Ducasse de Mons

The dragon and the white men

The Ducasse de Mons or Doudou is a popular festival that happens every year on Trinity Sunday (57 days after Easter) in the town of Mons in Belgium. It is recognised as one of the Masterpieces of the Oral and Intangible Heritage of Humanity since November 2005.

The feast comprises two important parts:


The shrine of Waltrude
The Car d'Or sur arrives at the Grand-Place
Raising of the Car d'Or

The Doudou originates in the Middle Ages. In 1349, because the city of Mons was touched by the plague, the authorities decided to organise a procession with the shrine of Waltrude. The shrine was brought to Casteau (a little village located between Mons and Soignies that has been the location of SHAPE since 1967). At the same time, the shrine of Vincent Madelgarus (husband of Waltrude) that is based in Soignies was also taken to the same place. A miracle happened and the plague disappeared after this Procession. In 1352, the date was fixed on Trinity Sunday. After 1380, the fraternity of Saint George has appeared in the procession. The reconstitution of the combat between Saint George and a Dragon took his place in the feast. Because of the ’’less religious’’ origin, the combat was excluded from the procession in the 19th century. The separation between the religious parts of the feast and the non religious began at this time.

The procession did not take place during the French revolution, in 1803 and during the two world wars.


The feast begins from the Saturday before Trinity Sunday to the next Sunday. As an eight-day festival with a specific liturgy, it can be called an octave.

The Procession

The descent of the shrine takes place on the Saturday evening. During a religious ceremony, the shrine is taken down from its Altar. The Priest gives the shrine (kept all year in the church) to the town authorities for the duration of the festival. Then a procession with torches begins in the streets of the town.

On the morning of Trinity Sunday, the shrine is placed on the Car d’Or, which is a gilded dray, and the procession begins. The Car d’Or is pulled through the streets by draft horses. The carriage is accompanied by several guilds that represent the history of the region. At the end of the procession, the Car d’Or has to climb a steep, cobblestone street, the Rampe Sainte-Waudru. To help the horses with the immense weight, hundreds of people gather behind to push. Local superstition holds that if the Car d'Or doesn't reach the top of the hill in one go, the city will suffer great misfortune. This happened in 1803, due to the French Revolution, in 1914 and in 1940, just prior to the First and Second World Wars.

At the end of the week, the shrine is returned to its rightful place in Sainte-Waudru Collegiate Church with great ceremony.

The game of Saint George

19th-century engraving showing the combat of Saint George and the dragon.
Saint George and the Chinchins.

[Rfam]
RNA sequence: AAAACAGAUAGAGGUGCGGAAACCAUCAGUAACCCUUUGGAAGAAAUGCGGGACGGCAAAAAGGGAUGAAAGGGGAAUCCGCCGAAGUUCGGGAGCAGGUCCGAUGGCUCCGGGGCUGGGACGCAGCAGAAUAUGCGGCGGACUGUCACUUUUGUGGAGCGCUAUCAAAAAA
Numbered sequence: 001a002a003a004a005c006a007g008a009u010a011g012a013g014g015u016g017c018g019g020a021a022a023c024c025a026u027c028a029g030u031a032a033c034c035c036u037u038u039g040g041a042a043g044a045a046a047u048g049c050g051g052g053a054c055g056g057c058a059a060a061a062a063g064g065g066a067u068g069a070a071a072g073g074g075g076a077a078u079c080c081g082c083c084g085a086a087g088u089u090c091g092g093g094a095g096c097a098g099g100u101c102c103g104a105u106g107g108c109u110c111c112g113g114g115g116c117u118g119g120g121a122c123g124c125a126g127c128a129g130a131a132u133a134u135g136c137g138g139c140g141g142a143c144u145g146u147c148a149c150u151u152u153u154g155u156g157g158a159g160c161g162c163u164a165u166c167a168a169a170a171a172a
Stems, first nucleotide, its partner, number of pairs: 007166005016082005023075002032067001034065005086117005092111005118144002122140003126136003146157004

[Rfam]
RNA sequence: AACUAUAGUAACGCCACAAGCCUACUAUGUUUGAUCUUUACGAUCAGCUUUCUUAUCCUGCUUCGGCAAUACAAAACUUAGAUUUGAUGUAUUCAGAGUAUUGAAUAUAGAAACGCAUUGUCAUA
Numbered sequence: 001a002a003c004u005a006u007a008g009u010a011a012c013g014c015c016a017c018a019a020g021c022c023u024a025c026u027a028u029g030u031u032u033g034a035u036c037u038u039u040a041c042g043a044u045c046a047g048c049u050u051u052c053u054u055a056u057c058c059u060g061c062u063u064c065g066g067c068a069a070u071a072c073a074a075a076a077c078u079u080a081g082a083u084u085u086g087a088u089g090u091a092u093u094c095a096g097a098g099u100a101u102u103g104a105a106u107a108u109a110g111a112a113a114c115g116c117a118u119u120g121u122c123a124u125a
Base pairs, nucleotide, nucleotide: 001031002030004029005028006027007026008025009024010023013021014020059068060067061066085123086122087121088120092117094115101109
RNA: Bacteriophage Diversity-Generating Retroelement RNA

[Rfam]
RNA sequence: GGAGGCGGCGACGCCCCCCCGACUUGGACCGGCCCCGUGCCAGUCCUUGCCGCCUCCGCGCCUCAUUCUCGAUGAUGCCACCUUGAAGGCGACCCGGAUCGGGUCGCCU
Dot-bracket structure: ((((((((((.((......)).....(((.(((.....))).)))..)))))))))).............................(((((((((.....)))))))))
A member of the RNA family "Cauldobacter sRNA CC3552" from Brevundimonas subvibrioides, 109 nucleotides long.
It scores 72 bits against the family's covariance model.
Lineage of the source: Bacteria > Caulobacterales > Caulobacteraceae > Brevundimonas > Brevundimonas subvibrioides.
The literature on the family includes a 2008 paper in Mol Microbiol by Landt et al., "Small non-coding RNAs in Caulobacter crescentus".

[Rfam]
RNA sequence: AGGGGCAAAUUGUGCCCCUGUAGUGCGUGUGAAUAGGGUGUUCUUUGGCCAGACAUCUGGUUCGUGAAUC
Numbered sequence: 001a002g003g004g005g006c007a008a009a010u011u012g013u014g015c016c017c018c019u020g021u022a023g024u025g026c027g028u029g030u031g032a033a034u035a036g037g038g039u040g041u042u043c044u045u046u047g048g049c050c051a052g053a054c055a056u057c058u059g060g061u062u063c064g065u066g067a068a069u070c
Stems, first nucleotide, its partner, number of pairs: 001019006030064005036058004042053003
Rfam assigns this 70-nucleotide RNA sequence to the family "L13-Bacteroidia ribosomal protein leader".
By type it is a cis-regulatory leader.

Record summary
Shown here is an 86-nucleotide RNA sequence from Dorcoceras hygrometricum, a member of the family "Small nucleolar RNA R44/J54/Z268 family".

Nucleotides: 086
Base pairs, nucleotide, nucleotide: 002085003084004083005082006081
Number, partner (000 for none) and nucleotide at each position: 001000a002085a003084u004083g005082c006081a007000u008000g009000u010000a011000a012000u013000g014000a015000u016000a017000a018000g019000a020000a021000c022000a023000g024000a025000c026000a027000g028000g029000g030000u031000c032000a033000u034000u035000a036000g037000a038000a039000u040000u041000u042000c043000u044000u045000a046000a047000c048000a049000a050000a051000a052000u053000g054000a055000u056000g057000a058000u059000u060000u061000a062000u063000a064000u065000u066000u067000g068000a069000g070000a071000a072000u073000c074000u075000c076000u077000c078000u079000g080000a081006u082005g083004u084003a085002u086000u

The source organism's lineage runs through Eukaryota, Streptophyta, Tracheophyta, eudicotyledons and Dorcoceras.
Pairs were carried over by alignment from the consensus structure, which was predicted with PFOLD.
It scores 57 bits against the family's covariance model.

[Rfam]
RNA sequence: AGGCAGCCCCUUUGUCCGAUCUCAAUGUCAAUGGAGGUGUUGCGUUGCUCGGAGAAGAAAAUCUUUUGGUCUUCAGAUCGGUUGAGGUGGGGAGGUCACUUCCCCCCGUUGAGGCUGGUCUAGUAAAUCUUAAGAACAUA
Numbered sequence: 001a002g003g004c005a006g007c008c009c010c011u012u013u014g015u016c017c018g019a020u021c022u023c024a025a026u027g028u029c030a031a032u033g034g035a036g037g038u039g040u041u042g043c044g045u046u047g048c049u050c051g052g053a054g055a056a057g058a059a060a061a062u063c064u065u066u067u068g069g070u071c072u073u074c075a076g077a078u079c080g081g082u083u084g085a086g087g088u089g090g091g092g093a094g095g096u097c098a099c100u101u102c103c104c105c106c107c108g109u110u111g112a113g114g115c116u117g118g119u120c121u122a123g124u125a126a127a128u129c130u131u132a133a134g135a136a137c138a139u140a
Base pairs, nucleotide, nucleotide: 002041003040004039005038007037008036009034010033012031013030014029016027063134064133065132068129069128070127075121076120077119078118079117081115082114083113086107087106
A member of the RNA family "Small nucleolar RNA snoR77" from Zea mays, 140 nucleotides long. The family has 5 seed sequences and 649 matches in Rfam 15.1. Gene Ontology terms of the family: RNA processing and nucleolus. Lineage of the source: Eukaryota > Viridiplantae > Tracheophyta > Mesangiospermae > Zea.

This game is played on the Trinity Sunday between 12:30 (p.m.) and 13:00 (1 p.m.). It represents the fight between Saint George (the good) and the dragon (the evil). The fight is called Lumeçon. This name comes from the old French name Limaçon (old French name meaning a spectacle with horses that made circular movements.) The combat happens on the central square of Mons. The length of the dragon is about 10 metres. The end of his tail is covered with horses' hairs (mane). The dragon is displaced with the help of the white men (fr:Hommes blancs). Saint George is protected by the Chinchins who represent dogs. The dragon is helped by the devils (French: Les diables). Each devil is armed with a cow bladder full of air (the balloon in the past before plastic had been developed). With this weapon, they knock the Chinchins and the public that are placed all around the arena. The dragon attacks Saint George with his tail. The dragon also attacks the public. So the public is also an important participant in the fight. People try to take the mane of the tail because it is said to bring luck for a year. Finally, there are also the Leaf men (fr:Hommes de feuilles) that are covered with real leaves of ivy. They help the dragon by defending and supporting his tail. The combat is precisely choreographed. Saint George on his horse turns clockwise. And the dragon turns in the other direction. (This is a reference to good versus evil). Saint George tries to kill the dragon with his lance but the lance always breaks on contacting the dragon's skin. Saint George uses a pistol and finally kills the dragon on the third try. At 13:00 (1 p.m.), the participants leave the square, people rush into the arena to find the last lucky manes which have fallen on the ground. And the carillon of Mons rings.

Other information

  • A big concert is organised the Friday evening before Trinity on the central square of Mons.
  • Military bands from all over the world play concerts every day in Mons.
  • A braderie (street clearance sale) is organised on Monday.
  • Another combat is organised on next Sunday. The combat is reserved for the children (Public and actors). The dragon is lighter than the original.
  • The streets of the centre of the town are a pedestrian zone during the festivities. These streets are full of people listening to music, eating Belgian chips, barbecue, and drinking a lot of Belgian beer and soda.



  • 2015 : 31 May
  • 2016 : 22 May
  • 2017 : 11 June
  • 2018 : 27 May
  • 2019 : 16 June

External links

This page was last updated at 2019-11-11 05:14, update this pageView original page

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